Useful Rulings on Improper Payment from Account

Recent Rulings on Improper Payment from Account

KIM VS. BANK OF THE WEST

Neither Commercial Code section 4406(f) nor Code of Civil Procedure section 340(c) applies on the face of Plaintiff’s claim. Commercial Code section 4406(c), requires depositors to “exercise reasonable promptness in examining” bank statements to determine whether any payment was not authorized because of an alteration of an item or because a purported signature of the customer was not authorized. Any claim must be made within one year after the statement or items are made avaialble to the customer. (Comm.

  • Hearing

G. WIEMANN CONSTRUCTION, INC. V. BANK OF THE SIERRA, ET AL.

Code, § 4406 and Section 340(c)], Mac v. Bank of America (1999) 76 Cal.App.4th 562 [action against payor banks].) Citing to Allied Concord Financial Corp. v. Bank of America (1969) 275 Cal.App.2d 1, 8-9, Chase argues the one-year statute of limitations applies to the depository bank as well. As noted in the tentative ruling posted prior to the hearing on Chase’s earlier demurrer, “[t]he Court agrees insofar as each of these cases concerned forged checks or forged endorsements.”

  • Hearing

G. WIEMANN CONSTRUCTION, INC. V. JOY WILDE, ET AL.

The relevant subdivisions of Commercial Code section 4406 (“Section 4406”) provide as follows: • Subdivision (c) requires a customer to exercise reasonable promptness in examining his or her statements to determine if there were any unauthorized payments due to an unauthorized signature or alteration.

  • Hearing

G. WIEMANN CONSTRUCTION, INC. V. JOY WILDE, ET AL.

Superior Court (2004) 117 Cal.App.4th 873, 877.)1 Plaintiff responds that the complaint alleges Sierra accepted for deposit checks which Wilde Footnote 1: Commercial Code section4406 is not per se a statute of limitation but instead is an issue-preclusion statute.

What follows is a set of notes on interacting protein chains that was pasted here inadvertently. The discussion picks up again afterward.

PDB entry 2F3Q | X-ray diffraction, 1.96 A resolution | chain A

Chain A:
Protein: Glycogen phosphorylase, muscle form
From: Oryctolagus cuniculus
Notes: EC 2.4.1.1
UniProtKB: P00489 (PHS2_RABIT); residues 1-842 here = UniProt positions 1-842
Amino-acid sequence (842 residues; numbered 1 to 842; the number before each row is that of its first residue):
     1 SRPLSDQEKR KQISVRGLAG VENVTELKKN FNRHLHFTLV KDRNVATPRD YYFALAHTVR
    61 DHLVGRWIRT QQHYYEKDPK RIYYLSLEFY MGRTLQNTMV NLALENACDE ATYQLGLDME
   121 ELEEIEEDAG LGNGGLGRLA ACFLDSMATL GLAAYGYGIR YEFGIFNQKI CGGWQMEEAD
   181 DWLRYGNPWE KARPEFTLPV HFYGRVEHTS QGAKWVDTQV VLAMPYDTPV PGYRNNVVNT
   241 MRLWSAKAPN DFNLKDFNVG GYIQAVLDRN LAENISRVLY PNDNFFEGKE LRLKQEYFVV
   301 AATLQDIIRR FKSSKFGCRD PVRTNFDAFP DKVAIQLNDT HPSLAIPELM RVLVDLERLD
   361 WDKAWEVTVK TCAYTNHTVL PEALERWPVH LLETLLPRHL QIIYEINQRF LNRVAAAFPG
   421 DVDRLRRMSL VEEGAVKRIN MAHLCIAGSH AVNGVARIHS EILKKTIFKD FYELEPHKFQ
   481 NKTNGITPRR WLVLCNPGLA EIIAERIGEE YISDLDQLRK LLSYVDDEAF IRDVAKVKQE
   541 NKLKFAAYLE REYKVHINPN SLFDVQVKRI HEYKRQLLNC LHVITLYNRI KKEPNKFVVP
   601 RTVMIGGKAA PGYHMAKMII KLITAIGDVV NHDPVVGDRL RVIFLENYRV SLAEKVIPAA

• Hearing

G. WIEMANN CONSTRUCTION, INC. V. BANK OF THE SIERRA, ET AL.

Code, § 4406 and Section 340(c)], Mac v. Bank of America (1999) 76 Cal.App.4th 562 [action against payor banks].) Citing to Allied Concord Financial Corp. v. Bank of America (1969) 275 Cal.App.2d 1, 8-9, Chase argues the one-year statute of limitations applies to the depository bank as well. The Court agrees insofar as each of these cases concerned forged checks or forged endorsements.

  • Hearing

G. WIEMANN CONSTRUCTION, INC. V. JOY WILDE, ET AL.

Plaintiff responds that preclusion rule under Commercial Code section 4406(d) may be avoided if the “customer proves that the bank failed to exercise ordinary care in paying the item ….” (Com. Code, §§ 4406(e), 3101(a)(7) [definition of “ordinary care”]; see also Espresso, supra, 100 Cal.App.4th at pp. 530-531.)

  • Hearing

SURJUE, STEPHEN VS JP MORGAN CHASE BANK, N.A.

Plaintiffs’ Second Amended Complaint alleged claims for (1) Improper Payment from Account, Commercial Code section 4401, et seq.; (2) Unauthorized Transaction, Commercial Code section 4406, et seq.; (3) Failure to Exercise Ordinary Care, Commercial Code section 4406, et seq.; (4) Breach of Contract; and (5) Conversion. Following Defendant’s demurrer to the Second Amended Complaint, the court struck the 1st, 4th and 5th causes of action, and sustained the demurrer to the 3rd cause of action.